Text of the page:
Creating Order in an Upside-Down World

Worth Reading – From Off the Web

By Debra Kessler, Psy.D.

In the past, staying at home was a privilege, a day off, a stay-cation or just an opportunity to relax. However, we are now in a truly strange time. It is mandatory that we stay home and it doesn’t take long for the novelty to wear off. Kids who have complained about getting up in the morning to go to school are now missing it. Technology, which before offered a joyful escape, is now being used for EVERTHING (meaning school work). The opportunity for time together doesn’t resemble the anticipation that would come normally come from a vacation. With the rest of “normal life” has been put on hold, staying at home has never been filled with such dread. Going to school, work and other activities have been removed from our schedules and we are confined in terms of physical and social breadth. Some call it chaotic, disturbing, frightening and depressing.

As we are faced with the challenges inherent to such a new world order, I have become aware that what set structure and order has now has faded away. Now there is no difference between days. Monday is no different than any other day of the week. On a more granular level, there is no demand to go bed at night at a certain time as there is nowhere to go in the morning. It is as if time stands still while we wait, looking for when this uncertainty will end. In the meanwhile we do everything we can to not be part of the story as the virus sweeps across our country and the nature of our social fabric.

So, in this unique time, we are called on to approach our lives in a new way. While we may feel disorientated, this is the moment for us to shift from the demands imposed by the outside world to setting our own rhythms. With the dawning of this awareness, a world of opportunities opens. First, we want to keep the broad architecture of our days consistent. Even when we don’t need to be anywhere in the morning, consider keeping your wakeup time the same day to day. Once up, follow the morning routine as if you were going to be out in the world. Similarly, keep a bedtime routine to avoid disrupting your sleep rhythm and set an outline for your days. Next, consider how you can set one day apart from the next. For example, you might assign chores to particular days- laundry, vacuuming, dusting, cleaning bathrooms, and grocery shopping each on their own day. Larger family tasks like cleaning out the garage, closets or paper stashes can be saved for the weekends, as you would do in normal times. You could also consider making specific meals on designated days of the week to further differentiate one day from the next.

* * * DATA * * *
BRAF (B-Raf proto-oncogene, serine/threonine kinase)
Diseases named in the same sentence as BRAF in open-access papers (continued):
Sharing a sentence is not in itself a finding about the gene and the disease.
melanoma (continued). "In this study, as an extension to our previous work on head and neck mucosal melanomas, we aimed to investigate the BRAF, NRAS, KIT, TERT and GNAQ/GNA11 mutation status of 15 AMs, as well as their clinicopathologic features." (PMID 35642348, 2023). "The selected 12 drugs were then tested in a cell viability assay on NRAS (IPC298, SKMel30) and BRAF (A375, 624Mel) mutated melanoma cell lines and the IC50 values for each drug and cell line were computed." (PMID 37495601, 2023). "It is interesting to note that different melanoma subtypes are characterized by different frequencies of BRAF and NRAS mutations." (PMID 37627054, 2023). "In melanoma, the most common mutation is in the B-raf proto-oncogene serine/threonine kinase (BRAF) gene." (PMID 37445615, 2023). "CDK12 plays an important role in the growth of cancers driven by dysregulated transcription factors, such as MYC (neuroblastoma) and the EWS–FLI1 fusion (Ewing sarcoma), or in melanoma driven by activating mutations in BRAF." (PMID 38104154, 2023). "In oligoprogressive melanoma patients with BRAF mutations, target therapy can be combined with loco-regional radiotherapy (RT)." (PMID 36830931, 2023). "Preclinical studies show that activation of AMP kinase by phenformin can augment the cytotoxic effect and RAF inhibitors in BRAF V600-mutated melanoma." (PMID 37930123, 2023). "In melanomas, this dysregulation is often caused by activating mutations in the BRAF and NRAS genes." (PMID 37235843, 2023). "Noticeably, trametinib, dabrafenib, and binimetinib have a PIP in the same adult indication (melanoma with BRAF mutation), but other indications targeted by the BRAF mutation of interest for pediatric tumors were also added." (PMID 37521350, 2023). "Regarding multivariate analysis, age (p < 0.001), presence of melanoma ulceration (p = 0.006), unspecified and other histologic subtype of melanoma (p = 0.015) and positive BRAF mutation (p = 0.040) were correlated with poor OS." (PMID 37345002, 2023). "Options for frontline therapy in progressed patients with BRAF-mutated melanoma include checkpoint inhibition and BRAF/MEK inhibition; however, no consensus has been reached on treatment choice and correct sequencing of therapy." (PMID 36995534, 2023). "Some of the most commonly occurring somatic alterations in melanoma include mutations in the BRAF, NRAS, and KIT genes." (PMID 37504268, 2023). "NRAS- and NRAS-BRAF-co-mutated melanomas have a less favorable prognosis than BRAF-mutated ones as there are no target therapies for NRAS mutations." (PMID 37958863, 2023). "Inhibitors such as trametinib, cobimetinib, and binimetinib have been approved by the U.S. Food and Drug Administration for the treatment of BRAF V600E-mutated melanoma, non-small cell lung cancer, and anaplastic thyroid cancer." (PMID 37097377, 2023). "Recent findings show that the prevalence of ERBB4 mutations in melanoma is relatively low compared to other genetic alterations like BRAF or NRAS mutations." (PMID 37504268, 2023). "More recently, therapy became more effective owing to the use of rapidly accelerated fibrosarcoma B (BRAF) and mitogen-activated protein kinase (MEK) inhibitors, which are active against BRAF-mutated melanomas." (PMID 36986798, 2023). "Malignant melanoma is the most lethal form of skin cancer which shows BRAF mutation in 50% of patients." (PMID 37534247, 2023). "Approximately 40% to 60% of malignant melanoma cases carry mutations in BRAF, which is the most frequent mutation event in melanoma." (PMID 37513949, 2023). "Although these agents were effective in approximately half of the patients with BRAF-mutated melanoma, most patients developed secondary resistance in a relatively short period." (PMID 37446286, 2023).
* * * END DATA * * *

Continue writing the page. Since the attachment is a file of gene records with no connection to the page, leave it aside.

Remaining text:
This upheaval also opens the door for new things to emerge. Like the rays of sun that can peak through the clouds, there are unexpected moments of light. We can take the opportunity to reach out to friends we have lost touch with because of the hectic pace of our lives. Consider building a new habit of mindfulness, noticing the present moment. Use your newfound time to be deliberate about noticing the sights, smells, tastes, sounds and touch you experience. While we often brush past these aspects of experience, slowing down to notice these things becomes a resource to rely on. Practicing mindfulness can keep us grounded in the present, rather than getting lost in memories or being carried away by fears about the future.

We now notice that what we formerly thought was essential drops away. Our priorities are now reshuffled. No longer rushed to get dinner on the table between scheduling demands, we have time to explore new recipes. Now is also a good time to add self-care into your routine. Exercise is known to help with management of stress, invaluable in such a challenging time. Consider scheduling a daily 30-minute walk. With time to stroll the neighborhood, we have an opportunity to make new connections and build a sense of community. Plan a daily appointed time to meet in the street, standing six feet apart, to share ideas, a laugh or to find out what each other may need.  This time of crisis drives a resetting of priorities where disagreements that may have separated us in the past can now melt away as there is more that unites us as we all face the same enemy. Practice appreciation for those who provide essential services, doctors, nurses, maintenance, mail, trash, delivery, grocery store employees. Even missed celebrations, birthdays, graduations or anniversaries can be honored in a new way by reaching out. Homemade signs and cakes can lead to new traditions.